That said, you can also create a "lite" version by using the kindle singles avenue. Also, Amazon now allows kindle subscribers to "loan" books to friends for a short time - expanding your reach beyond a single purchase.

The "flash behind a protected site" approach is late '90's and I doubt it would work today - you can create a site with updates, and work towards a web based upsell product by embedding links in the ebook if you'd like.

answered Mar 3 '11 at 14:08
Jim Galley
9,952 points
  • We don't qualify for 70 % program hence I said 65% in my OP above. Amazon Singles sounds good. The niche we are in is very much prone to piracy and plagiarism. We won't mind if the 'lite' version gets copied/distributed, we are even ready to give it for free but we can't afford to let loose our full version on the net. – Ankur Jain 13 years ago
  • Are you sure you don't qualify for the 70% program? For my (our) education, what disqualifies you from going with the 70% program? – Jim Galley 13 years ago
  • My company is incorporated in India and not under the 70% territory "Canada, United Kingdom (including Guernsey, Jersey, and Isle of Man), United States" as mentioned on the link you provided above. – Ankur Jain 13 years ago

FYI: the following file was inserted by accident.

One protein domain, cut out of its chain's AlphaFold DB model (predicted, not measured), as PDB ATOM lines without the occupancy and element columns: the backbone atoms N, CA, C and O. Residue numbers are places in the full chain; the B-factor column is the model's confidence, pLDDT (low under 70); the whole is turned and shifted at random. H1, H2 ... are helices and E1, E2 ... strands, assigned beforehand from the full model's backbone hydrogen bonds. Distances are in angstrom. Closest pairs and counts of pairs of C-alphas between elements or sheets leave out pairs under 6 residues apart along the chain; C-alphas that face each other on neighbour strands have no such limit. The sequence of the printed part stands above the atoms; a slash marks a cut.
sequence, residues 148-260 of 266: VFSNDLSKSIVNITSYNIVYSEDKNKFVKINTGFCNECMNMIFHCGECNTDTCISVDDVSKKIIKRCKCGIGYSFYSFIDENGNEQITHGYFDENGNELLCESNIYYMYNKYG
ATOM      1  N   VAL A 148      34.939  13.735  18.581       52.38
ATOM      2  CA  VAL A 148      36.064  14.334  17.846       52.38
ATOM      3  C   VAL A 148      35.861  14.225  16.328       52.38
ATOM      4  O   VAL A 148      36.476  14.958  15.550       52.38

• ok - but according to the program guidelines, i. The 70% Royalty Option is only applicable to SALES TO CUSTOMERS of the 70% Territories listed below. I don't think the location of the book writer comes into play here - and I'm making the assumption that the books audience isn't limited to India. – Jim Galley 13 years ago
  • Oh yes. I somehow misread that part. Thanks jimg for pointing that out. (btw Most audience will be from US, UK and India.) – Ankur Jain 13 years ago


I like your notion of a freemium book.

A unique approach maybe to adopt some of the strategies from In short, the approach is focused on college textbooks. Registered users can browse for free online and pay to take the book offline. There are also a number of additional payment triggers built in (study aids for example). The content may have a longer tail to its value since pieces of content can be remixed or excerpts for future curricula. I don't know the contents of your book, but hope you can find this to be relevant.